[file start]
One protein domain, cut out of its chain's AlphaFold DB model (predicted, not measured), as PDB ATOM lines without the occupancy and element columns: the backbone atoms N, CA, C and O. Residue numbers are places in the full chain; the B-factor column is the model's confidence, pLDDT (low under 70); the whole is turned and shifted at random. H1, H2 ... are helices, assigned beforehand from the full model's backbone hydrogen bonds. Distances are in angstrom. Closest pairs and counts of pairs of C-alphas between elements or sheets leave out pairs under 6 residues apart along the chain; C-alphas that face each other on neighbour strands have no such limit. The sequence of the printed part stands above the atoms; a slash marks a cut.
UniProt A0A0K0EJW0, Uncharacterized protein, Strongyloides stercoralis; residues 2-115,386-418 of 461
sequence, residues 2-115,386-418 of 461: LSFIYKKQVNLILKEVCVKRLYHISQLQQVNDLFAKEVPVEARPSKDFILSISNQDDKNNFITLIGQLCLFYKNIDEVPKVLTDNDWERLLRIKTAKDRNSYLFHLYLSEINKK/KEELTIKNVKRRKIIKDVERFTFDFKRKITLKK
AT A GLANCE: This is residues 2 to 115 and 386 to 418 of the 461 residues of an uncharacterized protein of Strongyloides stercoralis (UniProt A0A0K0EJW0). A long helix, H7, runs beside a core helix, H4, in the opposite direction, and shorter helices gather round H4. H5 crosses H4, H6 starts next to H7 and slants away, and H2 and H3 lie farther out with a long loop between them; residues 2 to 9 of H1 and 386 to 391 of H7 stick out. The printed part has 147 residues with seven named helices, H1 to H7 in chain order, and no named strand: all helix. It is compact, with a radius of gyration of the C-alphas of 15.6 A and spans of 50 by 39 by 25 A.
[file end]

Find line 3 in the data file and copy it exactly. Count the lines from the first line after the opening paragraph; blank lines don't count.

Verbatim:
AT A GLANCE: This is residues 2 to 115 and 386 to 418 of the 461 residues of an uncharacterized protein of Strongyloides stercoralis (UniProt A0A0K0EJW0). A long helix, H7, runs beside a core helix, H4, in the opposite direction, and shorter helices gather round H4. H5 crosses H4, H6 starts next to H7 and slants away, and H2 and H3 lie farther out with a long loop between them; residues 2 to 9 of H1 and 386 to 391 of H7 stick out. The printed part has 147 residues with seven named helices, H1 to H7 in chain order, and no named strand: all helix. It is compact, with a radius of gyration of the C-alphas of 15.6 A and spans of 50 by 39 by 25 A.